Jean Rhys' Use of Conflicting Narratives of Antoinette and Rochester in Wide Sargasso Sea

Jean Rhys' Use of Conflicting Narratives of Antoinette and Rochester in Wide Sargasso Sea

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Jean Rhys' Use of Conflicting Narratives of Antoinette and Rochester in "Wide Sargasso Sea"


There are many techniques Jean Rhys uses to bring across the point
that the narrators are unreliable and the truth twisted, it is an
interesting and effective idea as it makes the reader feel confused on
who to trust and really involves them in the book, they become party
to the secrets.

Rhys’ book is so complex as it is obviously linked to the Classic
book- ‘Jane Eyre’; this is classic English literature and therefore is
always in our minds during WSS. Those that have read ‘Jane Eyre’
normally like to trust Jane as she is a heroine who we have sympathy
for; we are introduced to her from when she is young so we know and
understand her and how she behaves. Also in ‘Jane Eyre’, Mr.Rochester
comes across very innocent, you believe he is trustworthy and that he
loves Jane, you want them to be happy together- when he reveals his
'mad wife' to Jane you feel sympathy for him as he is in such a bad
situation, you also feel sympathy for Jane; you feel resentful towards
Bertha as she ruined what Jane and Rochester could have had; it is
easy to feel like this as you don’t know her, as you do in WSS.
Bertha, in ‘Jane Eyre’, gets locked up in a luxury place; it seems she
has her own 'quarters' unlike in WSS. When you read WSS I felt less
sympathy for Mr.Rochester because you don’t really get the impression
that he loves Antoinette and that he is only marrying her for money.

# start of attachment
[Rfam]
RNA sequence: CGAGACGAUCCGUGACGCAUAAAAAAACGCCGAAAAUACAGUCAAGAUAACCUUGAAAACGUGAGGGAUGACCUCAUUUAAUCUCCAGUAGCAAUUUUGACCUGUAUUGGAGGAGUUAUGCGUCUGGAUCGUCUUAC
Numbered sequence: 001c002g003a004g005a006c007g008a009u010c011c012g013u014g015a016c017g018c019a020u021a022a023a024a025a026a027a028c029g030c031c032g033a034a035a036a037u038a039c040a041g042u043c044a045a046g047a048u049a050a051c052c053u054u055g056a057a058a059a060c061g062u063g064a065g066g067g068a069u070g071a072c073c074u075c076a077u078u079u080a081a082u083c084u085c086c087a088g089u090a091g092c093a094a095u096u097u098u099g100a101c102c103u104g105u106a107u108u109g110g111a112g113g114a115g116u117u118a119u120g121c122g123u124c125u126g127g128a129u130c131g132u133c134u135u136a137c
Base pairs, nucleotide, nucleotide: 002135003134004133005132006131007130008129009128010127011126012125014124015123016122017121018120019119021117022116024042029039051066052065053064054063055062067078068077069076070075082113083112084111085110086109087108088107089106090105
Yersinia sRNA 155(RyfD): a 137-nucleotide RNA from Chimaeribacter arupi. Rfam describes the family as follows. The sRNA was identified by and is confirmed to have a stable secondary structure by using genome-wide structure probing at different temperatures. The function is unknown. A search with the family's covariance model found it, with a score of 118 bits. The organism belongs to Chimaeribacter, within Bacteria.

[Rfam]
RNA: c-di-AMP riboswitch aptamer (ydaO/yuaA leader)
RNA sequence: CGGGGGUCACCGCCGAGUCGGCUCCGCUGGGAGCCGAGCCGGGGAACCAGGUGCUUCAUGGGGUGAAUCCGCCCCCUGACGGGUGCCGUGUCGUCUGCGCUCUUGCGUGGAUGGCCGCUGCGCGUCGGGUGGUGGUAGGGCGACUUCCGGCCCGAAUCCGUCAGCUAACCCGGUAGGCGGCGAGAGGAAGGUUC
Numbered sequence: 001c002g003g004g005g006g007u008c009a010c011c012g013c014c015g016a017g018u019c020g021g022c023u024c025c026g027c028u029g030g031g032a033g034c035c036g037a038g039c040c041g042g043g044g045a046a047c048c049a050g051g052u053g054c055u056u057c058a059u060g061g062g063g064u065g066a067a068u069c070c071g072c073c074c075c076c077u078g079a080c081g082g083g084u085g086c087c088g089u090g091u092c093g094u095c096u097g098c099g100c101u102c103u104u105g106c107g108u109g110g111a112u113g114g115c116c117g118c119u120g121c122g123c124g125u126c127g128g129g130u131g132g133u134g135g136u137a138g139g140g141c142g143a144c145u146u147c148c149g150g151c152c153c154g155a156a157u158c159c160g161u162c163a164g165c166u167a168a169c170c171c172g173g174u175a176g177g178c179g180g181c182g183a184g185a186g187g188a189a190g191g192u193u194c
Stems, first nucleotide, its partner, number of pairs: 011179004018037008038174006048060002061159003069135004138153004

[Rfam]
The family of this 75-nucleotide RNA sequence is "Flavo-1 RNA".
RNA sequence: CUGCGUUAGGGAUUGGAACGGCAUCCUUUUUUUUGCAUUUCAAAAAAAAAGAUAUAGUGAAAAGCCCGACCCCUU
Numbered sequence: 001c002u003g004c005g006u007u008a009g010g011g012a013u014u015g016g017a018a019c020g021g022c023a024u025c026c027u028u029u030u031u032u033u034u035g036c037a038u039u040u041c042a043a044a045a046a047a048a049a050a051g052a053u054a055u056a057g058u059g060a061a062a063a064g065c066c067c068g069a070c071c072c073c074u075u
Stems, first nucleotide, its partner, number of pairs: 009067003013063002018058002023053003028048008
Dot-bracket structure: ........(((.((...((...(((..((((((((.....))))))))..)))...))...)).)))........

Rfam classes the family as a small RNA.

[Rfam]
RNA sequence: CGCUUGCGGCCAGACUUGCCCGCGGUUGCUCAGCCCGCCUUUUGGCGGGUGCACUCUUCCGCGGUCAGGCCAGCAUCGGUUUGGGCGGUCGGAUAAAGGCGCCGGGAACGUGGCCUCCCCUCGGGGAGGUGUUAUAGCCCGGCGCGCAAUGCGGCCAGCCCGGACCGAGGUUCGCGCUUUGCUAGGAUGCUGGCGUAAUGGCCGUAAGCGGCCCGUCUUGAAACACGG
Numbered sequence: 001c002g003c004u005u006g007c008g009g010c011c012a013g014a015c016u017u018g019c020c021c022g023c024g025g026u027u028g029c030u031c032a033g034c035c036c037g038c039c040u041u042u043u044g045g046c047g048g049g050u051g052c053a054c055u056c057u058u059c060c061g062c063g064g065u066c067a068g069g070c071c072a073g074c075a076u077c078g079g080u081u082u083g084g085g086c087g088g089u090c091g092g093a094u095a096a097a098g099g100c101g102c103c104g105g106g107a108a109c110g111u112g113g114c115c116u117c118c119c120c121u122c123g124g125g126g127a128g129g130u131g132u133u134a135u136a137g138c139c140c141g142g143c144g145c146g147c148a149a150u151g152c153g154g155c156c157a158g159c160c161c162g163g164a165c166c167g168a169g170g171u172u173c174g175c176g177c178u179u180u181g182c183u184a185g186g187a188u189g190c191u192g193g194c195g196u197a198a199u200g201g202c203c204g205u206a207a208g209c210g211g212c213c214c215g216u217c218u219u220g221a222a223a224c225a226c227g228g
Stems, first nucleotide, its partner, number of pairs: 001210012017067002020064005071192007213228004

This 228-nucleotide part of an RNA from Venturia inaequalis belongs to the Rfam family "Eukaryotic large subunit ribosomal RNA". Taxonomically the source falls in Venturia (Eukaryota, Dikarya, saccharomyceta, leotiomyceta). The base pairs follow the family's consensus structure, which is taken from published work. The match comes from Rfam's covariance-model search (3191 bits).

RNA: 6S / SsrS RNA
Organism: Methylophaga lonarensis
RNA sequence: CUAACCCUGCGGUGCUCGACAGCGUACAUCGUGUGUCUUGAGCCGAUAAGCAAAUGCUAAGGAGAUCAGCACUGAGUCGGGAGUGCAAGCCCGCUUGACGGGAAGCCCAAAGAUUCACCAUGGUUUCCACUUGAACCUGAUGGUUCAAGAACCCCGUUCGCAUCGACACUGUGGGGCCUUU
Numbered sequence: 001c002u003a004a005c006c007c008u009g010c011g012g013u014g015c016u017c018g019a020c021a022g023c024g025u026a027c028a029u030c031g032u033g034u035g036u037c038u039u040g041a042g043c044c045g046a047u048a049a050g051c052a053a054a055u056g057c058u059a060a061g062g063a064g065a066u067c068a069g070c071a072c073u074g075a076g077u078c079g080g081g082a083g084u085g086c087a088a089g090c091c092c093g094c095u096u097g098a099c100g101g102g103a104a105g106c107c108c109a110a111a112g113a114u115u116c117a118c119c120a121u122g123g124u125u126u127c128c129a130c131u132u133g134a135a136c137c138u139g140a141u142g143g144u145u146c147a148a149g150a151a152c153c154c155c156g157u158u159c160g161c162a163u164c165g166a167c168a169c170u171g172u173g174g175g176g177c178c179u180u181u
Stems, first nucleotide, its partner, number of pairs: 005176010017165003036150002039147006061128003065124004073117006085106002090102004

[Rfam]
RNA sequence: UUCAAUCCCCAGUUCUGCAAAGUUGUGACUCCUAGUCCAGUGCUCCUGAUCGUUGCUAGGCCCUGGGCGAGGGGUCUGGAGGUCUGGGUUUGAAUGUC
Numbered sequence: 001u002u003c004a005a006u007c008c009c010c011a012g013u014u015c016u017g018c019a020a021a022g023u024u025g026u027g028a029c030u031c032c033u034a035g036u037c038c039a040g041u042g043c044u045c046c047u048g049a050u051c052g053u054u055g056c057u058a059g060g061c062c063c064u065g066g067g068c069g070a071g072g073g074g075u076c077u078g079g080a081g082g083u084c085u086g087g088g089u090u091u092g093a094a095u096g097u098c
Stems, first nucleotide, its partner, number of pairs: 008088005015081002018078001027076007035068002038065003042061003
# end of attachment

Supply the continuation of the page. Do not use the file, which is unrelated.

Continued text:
Another factor that creates contrast between these novels is it is set
in a midst of strange confusing things (WSS) and a completely
different culture, which is chaotic and primitive, this makes us more
misplaced. Whereas in ‘Jane Eyre’ the culture is...


... middle of paper ...


...ve in
Jane. However I think eh main reason why I find Antoinette more
credible is because we here from her from the start, when she is
young. When we are first introduced to Rochester’s narrative we are
lost in the switch from part to part so we don’t get so in-depth with
him, Antoinette starts the novel so we trust her account; it’s the
first we hear. I generally feel more sympathy for her two as she was
never favoured or appreciated as a young child, rejected by her
mother, father, only friend Tia (who steals her dress), when she is
finally accepted by Richard Mason (stepfather) it is to sell her off
to Mr. Rochester who then accepts her but late rejects her by-
sleeping with her slave whilst she can hear them. She has little power
as a woman and so has to live with these changes made by others. This
is why I feel sympathy for Antoinette over Rochester.

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